• Applet 1:
    • On New applet screen
      • Trigger: Webhooks
      • Applet Name: ManPrinterOn
      • Applet Description: Manually switch on the 3D printer
      • Action: eWeLink
    • On Enabling Screen
      • Event Name: ManPrinterOn
      • Which channel: yourDeviceName
      • On/Off: ON
  • Applet 2:
    • On New applet screen
      • Trigger: Webhooks
      • Applet Name: ManPrinterOff
      • Applet Description: Manually switch off the 3D printer
      • Action: eWeLink
    • On Enabling Screen
      • Event Name: ManPrinterOff
      • Which channel: yourDeviceName
      • On/Off: OFF

With our two new applets, we can switch on/off our printer from any browser. To make this task easier, we will create two batch files (if you are a Linux user it will be easy to transform the Windows .bat files)

  • Install Wget for Windows. The easiest way is to download the installer from SourceForge: Wget for Windows
  • Create a folder inside your user folder named scripts.
  • Create two .bat files inside the scripts folder and adapt the content of the files to your Ids, Keys, etc.
    • File ManPrinterOn.bat
echo off

wget https://maker.ifttt.com/trigger/YOUR_EVENT_NAME/with/key/YOUR_WEBHOOKS_KEY  -O /dev/null

timeout /t 45 /nobreak

start "C:\Program Files (x86)\Google\Chrome\Application\chrome.exe" http://YOUR_OCTOPRINT_URL

exit
    • File ManPrinterOff.bat
echo off
wget https://maker.ifttt.com/trigger/YOUR_EVENT_NAME/with/key/YOUR_WEBHOOKS_KEY -O /dev/null

Both files are the same thing when invoking IFTTT platform and just change the event name (to switch on or off), but the first file, additionally will wait for 45 seconds and open a Chrome instance with the Octoprint URL. Change this to adapt to your configuration or simply remove these lines if you don’t want Octoprint to be invoked automatically when switching on your printer.

Add to direct links to these files to your desktop and all you have to do to switch on or off your printer is double-click on them.

5.- Make applet conditioned to time

Probably you will want your system not turning off each time a print job is finished. Imagine you want to send two or more short jobs to your printer manually.

To prevent this from happening we are going to make our Applet conditioned to time using the Filtering capabilities of IFTTT. This is the premium feature I told you before, but you can use it for your own Applets (you cannot publish them to be used by others).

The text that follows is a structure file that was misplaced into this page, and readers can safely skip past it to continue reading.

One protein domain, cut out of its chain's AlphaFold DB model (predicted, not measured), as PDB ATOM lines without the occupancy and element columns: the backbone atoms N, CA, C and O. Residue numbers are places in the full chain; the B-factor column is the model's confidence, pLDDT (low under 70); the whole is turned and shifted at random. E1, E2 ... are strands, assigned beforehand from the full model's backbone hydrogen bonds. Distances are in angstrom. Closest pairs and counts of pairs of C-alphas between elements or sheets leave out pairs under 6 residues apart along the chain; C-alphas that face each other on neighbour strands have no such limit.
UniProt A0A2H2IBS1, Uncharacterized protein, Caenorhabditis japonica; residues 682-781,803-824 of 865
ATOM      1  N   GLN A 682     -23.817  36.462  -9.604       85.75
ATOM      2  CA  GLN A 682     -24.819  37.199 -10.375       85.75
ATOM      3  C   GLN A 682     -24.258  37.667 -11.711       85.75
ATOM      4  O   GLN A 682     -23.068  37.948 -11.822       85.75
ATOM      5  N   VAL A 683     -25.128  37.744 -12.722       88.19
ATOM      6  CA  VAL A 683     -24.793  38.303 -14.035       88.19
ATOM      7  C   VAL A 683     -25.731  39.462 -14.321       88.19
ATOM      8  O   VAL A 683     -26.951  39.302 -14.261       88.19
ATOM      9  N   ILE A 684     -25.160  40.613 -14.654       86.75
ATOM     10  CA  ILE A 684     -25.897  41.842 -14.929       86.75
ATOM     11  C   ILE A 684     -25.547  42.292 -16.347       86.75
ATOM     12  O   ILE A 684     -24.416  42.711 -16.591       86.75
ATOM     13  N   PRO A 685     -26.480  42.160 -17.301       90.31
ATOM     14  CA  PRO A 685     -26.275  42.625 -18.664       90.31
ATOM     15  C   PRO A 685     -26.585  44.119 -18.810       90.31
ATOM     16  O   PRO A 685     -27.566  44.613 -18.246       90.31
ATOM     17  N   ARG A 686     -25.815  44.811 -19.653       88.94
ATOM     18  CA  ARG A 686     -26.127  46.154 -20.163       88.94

Coding a filter for an IFTTT Applet is quite easy. It uses Javascript and standard libraries.

To implement our filter all you have to do is deciding what time do you consider the limit when the printer should be turned off automatically. In my case, I chose between 23:00h and 08:00h, because I never print something beyond that time and wait for it to finish.

The code we will use to make our filter is this:

var tTime = Meta.triggerTime.format('HHmmss');
if(tTime >= '230000' || tTime <= '080000'){
  Ewelink.switchAction.skip();
}

Here you have a video showing the necessary steps and how to reach the Logging Screen to check if your applet is running ok. Take note that the video doesn’t show exactly the same code as the one mentioned above.

Now, if you invoke your applet from a browser and the limit time you configured in the code has not been reached, the applet execution should be skipped. You can check it in the logging screen and may show something like this:

IFTTT Applet event skipped
IFTTT Applet event skipped

 

6.- Configure event in Octoprint

We need to tell Octoprint what to do when a PrintDone event occurs.

Locate the config.yaml file on your Octoprint installation. If you are using a Raspberry Pi it will probably be here:

Octoprint config.yaml file

Edit the configuration file using your favorite editor and add the following lines to the end of the file.

events:
  enabled: true
  subscriptions:
  - command: wget https://maker.ifttt.com/trigger/YOUR_EVENT_NAME/with/key/YOUR_WEBHOOKS_KEY -O /dev/null
  event: PrintDone
  type: system

Replace YOUR_EVENT_NAME and YOUR_WEBHOOKS_KEY with the correct values you obtained in previous steps.

Now, when Octoprint finishes a job, it will invoke your IFTTT Applet and if it occurs after the time you configured in the Applet filtering it will switch off your printer and Raspi.